Respiratory difficulty following bismuth subgallate aspiration

Alan D. Murray*, Scott R. Gibbs, Kathleen R Billings, Michael J. Biavati

*Corresponding author for this work

Research output: Contribution to journalArticlepeer-review

4 Scopus citations


Bismuth subgallate, an agent that initiates clotting via activation of factor XII, has been advocated for use in controlling bleeding during tonsillectomy and adenoidectomy. Direct aspiration of bismuth has produced pulmonary complications in laboratory animals, but no clinical correlation in humans has been previously described. We report 2 cases of bismuth aspiration that resulted in respiratory difficulty after tonsillectomy and adenoidectomy. Neither child's respiratory compromise required airway intubation. This report of pulmonary complications secondary to bismuth aspiration should alert surgeons to the potential for airway problems when using bismuth as a hemostatic agent for tonsillectomy and adenoidectomy.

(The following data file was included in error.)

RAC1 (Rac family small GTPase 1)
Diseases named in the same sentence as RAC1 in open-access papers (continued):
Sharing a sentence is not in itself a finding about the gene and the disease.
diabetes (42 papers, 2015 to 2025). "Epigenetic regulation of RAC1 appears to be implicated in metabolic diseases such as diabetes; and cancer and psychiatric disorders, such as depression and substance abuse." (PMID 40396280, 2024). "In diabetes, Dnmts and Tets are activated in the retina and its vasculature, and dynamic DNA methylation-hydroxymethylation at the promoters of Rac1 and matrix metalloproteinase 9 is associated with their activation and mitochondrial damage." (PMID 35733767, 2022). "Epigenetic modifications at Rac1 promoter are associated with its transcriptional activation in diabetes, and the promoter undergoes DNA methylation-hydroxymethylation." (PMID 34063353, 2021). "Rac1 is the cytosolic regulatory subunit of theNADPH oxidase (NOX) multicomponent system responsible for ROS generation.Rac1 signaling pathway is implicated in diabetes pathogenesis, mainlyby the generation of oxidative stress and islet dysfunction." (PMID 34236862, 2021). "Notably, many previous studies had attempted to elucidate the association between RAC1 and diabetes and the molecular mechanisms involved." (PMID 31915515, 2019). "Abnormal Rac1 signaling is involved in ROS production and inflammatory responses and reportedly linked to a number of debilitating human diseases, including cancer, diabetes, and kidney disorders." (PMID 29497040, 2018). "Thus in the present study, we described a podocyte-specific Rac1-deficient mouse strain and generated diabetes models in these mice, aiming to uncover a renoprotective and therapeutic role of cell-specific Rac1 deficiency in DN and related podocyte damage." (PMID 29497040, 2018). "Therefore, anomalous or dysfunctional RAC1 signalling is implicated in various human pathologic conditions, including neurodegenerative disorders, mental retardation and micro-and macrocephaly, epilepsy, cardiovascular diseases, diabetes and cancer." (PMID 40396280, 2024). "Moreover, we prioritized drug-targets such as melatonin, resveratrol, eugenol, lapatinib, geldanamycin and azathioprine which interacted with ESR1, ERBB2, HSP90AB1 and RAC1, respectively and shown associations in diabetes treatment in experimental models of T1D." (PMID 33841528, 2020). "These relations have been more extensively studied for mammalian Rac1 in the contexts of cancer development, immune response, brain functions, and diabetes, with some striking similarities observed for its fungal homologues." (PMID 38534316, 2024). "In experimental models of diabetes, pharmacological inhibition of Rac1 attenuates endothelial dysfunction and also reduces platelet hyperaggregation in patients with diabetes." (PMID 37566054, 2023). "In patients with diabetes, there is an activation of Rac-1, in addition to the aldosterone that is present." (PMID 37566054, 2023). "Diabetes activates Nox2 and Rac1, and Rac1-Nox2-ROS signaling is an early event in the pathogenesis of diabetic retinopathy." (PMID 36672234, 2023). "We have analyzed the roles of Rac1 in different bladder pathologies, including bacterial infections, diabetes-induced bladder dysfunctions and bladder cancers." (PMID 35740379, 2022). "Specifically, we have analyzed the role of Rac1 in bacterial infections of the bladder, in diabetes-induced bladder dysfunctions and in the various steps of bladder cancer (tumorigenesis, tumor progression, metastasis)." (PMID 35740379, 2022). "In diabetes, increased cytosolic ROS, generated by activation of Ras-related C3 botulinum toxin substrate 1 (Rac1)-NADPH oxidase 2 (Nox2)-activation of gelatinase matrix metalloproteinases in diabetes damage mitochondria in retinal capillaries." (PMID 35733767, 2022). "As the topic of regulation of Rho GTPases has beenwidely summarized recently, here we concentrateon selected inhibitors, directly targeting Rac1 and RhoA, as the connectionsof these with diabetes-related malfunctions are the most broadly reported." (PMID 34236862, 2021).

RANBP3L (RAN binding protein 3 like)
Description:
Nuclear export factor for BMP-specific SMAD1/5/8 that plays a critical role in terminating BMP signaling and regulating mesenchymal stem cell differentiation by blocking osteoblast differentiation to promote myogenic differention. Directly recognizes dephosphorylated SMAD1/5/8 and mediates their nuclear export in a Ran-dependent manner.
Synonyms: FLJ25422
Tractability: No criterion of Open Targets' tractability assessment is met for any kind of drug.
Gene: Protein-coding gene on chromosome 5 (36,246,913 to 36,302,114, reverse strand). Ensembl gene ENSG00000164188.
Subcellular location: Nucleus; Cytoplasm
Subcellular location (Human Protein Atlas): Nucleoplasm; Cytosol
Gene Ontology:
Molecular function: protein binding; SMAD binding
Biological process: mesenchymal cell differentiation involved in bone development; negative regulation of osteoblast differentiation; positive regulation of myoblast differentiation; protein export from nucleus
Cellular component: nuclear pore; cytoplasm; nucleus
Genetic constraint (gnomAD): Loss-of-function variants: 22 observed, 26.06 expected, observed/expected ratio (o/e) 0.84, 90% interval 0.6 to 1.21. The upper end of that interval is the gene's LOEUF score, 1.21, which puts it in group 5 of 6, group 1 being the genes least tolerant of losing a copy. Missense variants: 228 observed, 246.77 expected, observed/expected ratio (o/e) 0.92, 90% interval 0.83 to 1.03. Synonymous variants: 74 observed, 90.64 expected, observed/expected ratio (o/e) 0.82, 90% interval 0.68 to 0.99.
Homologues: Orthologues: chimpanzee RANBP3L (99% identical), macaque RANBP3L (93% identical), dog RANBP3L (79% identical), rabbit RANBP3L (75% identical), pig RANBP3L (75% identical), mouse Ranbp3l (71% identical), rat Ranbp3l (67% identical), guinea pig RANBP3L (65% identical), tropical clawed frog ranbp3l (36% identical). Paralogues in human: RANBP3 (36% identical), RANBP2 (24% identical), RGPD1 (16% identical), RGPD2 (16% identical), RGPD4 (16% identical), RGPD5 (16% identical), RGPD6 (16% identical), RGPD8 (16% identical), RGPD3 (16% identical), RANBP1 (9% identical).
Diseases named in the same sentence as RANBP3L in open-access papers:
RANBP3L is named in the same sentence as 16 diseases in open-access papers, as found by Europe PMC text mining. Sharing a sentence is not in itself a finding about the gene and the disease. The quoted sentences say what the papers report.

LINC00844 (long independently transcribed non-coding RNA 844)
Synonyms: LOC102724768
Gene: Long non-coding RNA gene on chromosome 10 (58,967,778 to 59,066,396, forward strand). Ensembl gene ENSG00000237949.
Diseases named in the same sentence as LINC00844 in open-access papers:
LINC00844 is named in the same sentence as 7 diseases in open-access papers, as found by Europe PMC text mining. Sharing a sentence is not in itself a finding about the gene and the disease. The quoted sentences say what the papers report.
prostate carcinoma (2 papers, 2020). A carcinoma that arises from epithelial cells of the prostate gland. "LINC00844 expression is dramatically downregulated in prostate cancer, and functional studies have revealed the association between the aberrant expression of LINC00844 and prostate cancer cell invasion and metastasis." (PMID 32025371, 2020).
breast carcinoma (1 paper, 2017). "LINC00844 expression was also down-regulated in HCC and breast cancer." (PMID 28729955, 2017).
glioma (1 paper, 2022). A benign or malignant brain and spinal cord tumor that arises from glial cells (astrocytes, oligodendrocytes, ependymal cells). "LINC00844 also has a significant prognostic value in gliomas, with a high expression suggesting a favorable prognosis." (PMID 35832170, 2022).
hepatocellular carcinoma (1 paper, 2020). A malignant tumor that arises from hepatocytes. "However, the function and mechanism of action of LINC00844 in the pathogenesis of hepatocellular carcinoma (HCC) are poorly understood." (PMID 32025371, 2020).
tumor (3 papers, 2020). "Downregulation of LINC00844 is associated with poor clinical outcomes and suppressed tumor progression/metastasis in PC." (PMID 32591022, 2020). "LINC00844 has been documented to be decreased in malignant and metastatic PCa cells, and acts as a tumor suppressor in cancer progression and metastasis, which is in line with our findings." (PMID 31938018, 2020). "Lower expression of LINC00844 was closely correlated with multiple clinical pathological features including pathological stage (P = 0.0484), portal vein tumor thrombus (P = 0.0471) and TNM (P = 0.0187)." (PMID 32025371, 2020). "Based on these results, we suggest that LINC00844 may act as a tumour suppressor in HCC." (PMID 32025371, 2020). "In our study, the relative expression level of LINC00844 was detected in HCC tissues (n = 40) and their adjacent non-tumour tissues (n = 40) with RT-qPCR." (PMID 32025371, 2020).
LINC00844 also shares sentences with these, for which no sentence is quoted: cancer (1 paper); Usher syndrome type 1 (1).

Original languageEnglish (US)
Pages (from-to)79-81
Number of pages3
JournalArchives of Otolaryngology - Head and Neck Surgery
Issue number1
StatePublished - 2000

ASJC Scopus subject areas

  • Surgery
  • Otorhinolaryngology

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